Jennifer Lawrence stars as Dominika, a Russian Bolshoi Ballet dancer whose promising career is cut painfully short. An onstage injury redirects Dominika into a life of spying, as her uncle (played by Matthias Schoenaerts) enlists her in the Russian intelligence-sponsored “Sparrow” program. Dominika must endure living in a remote location, where she is trained to by a no-nonsense authority figure (played by Charlotte Rampling) to be a seductive and deadly servant for her country.
Lawrence is undoubtedly one of the most promising new talents in film, as her work in Winter’s Bone and a trio of David O. Russell films (Silver Linings Playbook, American Hustle and Joy) demonstrates her intensity and charisma. But some of her recent choices suggest that her desire to stretch herself and seek out ambitious projects doesn’t always pay off. While Red Sparrow is arguably more audience accessible than the admirably bonkers mother! and a better acting showcase than Passengers (or any of the Hunger Games installments), it’s still an uneven work.
Lawrence’s grim, sexually frank vehicle succeeds in keeping its audience intrigued and lingering on the details. Where it fails is coming up with an ending that justifies the 140-minute running time. Movies like these thrive on big, last-minute reveals, but the conclusion here is more “Oh, okay, I guess that makes sense” than anything mind-blowing.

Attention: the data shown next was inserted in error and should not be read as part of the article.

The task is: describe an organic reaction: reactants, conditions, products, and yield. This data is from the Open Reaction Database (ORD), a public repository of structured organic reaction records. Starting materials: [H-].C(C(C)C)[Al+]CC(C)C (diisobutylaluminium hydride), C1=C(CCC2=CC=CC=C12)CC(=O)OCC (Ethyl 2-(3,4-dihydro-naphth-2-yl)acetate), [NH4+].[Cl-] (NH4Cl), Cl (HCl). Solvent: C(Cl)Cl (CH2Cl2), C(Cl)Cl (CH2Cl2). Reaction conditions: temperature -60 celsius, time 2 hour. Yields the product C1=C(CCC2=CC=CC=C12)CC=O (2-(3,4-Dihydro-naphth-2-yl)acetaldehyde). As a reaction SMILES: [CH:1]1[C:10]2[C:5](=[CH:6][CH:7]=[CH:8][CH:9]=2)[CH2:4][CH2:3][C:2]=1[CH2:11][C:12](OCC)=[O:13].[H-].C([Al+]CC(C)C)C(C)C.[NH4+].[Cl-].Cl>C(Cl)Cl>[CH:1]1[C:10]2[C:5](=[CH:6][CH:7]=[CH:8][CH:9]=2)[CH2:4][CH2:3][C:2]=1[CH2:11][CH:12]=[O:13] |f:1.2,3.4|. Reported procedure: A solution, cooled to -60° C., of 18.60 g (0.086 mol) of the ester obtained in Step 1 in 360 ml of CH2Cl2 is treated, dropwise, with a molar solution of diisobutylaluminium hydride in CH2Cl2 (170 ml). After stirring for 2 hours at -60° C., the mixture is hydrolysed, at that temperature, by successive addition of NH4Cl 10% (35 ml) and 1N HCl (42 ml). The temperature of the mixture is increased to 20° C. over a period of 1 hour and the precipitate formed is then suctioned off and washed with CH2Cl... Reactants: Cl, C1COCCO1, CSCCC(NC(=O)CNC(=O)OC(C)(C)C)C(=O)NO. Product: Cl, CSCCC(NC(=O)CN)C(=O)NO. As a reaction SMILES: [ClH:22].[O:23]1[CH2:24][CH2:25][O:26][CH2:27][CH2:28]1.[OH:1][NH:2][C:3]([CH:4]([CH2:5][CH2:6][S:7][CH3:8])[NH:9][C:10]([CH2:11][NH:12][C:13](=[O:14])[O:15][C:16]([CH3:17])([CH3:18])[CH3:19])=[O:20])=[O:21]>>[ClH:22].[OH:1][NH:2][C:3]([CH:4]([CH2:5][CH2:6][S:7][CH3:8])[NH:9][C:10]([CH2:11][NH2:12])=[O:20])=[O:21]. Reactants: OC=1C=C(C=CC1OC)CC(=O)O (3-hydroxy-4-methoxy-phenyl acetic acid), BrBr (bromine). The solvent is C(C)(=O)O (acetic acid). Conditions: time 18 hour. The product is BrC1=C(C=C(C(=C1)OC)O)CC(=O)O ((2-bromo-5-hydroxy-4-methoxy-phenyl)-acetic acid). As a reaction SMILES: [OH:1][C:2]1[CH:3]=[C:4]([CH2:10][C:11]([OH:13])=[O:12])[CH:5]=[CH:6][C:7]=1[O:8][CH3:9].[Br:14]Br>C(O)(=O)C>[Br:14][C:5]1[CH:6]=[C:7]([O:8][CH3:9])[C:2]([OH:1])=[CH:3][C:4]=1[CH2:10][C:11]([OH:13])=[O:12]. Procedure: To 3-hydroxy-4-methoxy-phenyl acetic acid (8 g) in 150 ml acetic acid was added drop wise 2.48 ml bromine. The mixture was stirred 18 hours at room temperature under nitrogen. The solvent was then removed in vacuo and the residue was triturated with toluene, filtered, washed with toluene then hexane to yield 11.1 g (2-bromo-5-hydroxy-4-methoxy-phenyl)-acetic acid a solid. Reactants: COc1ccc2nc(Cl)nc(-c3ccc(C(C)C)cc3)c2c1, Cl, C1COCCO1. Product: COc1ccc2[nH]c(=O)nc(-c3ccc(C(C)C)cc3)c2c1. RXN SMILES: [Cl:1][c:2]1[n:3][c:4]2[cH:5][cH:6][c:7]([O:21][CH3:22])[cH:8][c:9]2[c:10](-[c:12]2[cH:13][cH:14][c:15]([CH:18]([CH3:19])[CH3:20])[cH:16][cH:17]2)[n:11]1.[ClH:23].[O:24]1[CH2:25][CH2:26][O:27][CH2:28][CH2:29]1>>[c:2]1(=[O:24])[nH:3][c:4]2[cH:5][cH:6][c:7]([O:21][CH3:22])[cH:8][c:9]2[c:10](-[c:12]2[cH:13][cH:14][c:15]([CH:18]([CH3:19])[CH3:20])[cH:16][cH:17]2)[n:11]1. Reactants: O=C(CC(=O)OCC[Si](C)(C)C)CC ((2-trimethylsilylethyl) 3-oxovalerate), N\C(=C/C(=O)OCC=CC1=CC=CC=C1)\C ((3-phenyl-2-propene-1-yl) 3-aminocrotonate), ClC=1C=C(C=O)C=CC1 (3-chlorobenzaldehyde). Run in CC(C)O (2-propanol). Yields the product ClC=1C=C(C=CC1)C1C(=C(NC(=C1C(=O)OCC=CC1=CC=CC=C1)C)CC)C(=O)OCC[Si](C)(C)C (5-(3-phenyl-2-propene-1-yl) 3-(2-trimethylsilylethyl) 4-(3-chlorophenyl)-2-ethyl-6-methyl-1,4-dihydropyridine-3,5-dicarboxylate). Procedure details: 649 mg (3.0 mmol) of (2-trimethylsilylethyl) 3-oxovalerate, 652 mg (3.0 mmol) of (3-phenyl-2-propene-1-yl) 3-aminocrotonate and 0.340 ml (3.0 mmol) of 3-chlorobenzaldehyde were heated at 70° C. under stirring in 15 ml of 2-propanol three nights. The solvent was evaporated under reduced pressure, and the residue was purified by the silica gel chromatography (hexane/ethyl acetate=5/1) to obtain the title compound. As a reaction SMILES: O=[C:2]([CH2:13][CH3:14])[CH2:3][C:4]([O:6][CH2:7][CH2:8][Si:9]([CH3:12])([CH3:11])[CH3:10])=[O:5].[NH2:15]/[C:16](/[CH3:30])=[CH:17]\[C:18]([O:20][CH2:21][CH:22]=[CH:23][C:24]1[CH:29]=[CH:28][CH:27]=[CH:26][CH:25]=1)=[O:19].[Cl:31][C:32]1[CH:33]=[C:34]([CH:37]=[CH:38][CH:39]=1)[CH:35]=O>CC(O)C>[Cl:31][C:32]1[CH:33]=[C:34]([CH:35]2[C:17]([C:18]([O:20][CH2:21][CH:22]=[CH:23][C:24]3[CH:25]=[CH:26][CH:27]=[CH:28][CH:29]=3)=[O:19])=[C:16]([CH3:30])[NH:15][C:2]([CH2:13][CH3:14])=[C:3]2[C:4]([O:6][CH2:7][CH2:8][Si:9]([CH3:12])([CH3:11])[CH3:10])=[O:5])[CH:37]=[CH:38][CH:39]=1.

It’s refreshing to see a John Le Carre-style spy thriller for an adult audience that doesn’t need endless shoot-outs and car chases. But a big problem with Red Sparrow is that there’s no memorable set-piece or outstanding moment. Even the bloodiest scene in the movie, involving the use of a skin-grafting machine, goes by too quickly.
There’s no questioning the commitment Lawrence makes to this film, as she conveys Dominika’s cold exterior and anguished inner life. There are also several scenes in which her character is naked, beaten, nearly raped and performs the very-R-rated skills she learned during training. Needless to say, this isn’t for fans of Katniss Everdeen or Lawrence’s X-Men movies. In fact, it’s hard to say who this is for. Luc Besson’s 1991 La Femme Nikita remains the best of these types of thrillers and offers rousing action sequences, as well as a compelling journey, for its female protagonist.
The best things about Red Sparrow are James Newton Howard’s Bernard Herrmann-esque score and Jo Willems’ beautiful cinematography, which give this pulpy exercise the look and feel of a more prestige film. A distracting quality is Lawrence’s understated but still trying-too-hard Russian accent. To her credit, the last time an actress nailed that tricky accent was Michelle Pfeiffer in the 1990 The Russia House. Lawrence doesn’t embarrass herself but the accent is so cumbersome, I wouldn’t have minded her either dropping it or a change of location.
Aussie Joel Edgerton, playing the love interest CIA agent who pursues Dominika, does a masterful job with his American accent and brings a needed light touch. Jeremy Irons and Rampling, on the other hand, are too good to be appearing in movies like these.
Director Francis Lawrence (no relation to Jennifer) got his start making some iconic MTV music videos, like Justin Timberlake’s Cry Me a River, Britney Spears’ Slave 4 U and Aerosmith’s Don’t Wanna Miss a Thing. His film career so far includes the better-than-you-remember DC Comics action/horror Constantine and the Will Smith’s I Am Legend, which has a solid hour before falling apart. Francis Lawrence has the visual chops and his star is game for the punishing material, but he needed a stronger screenplay.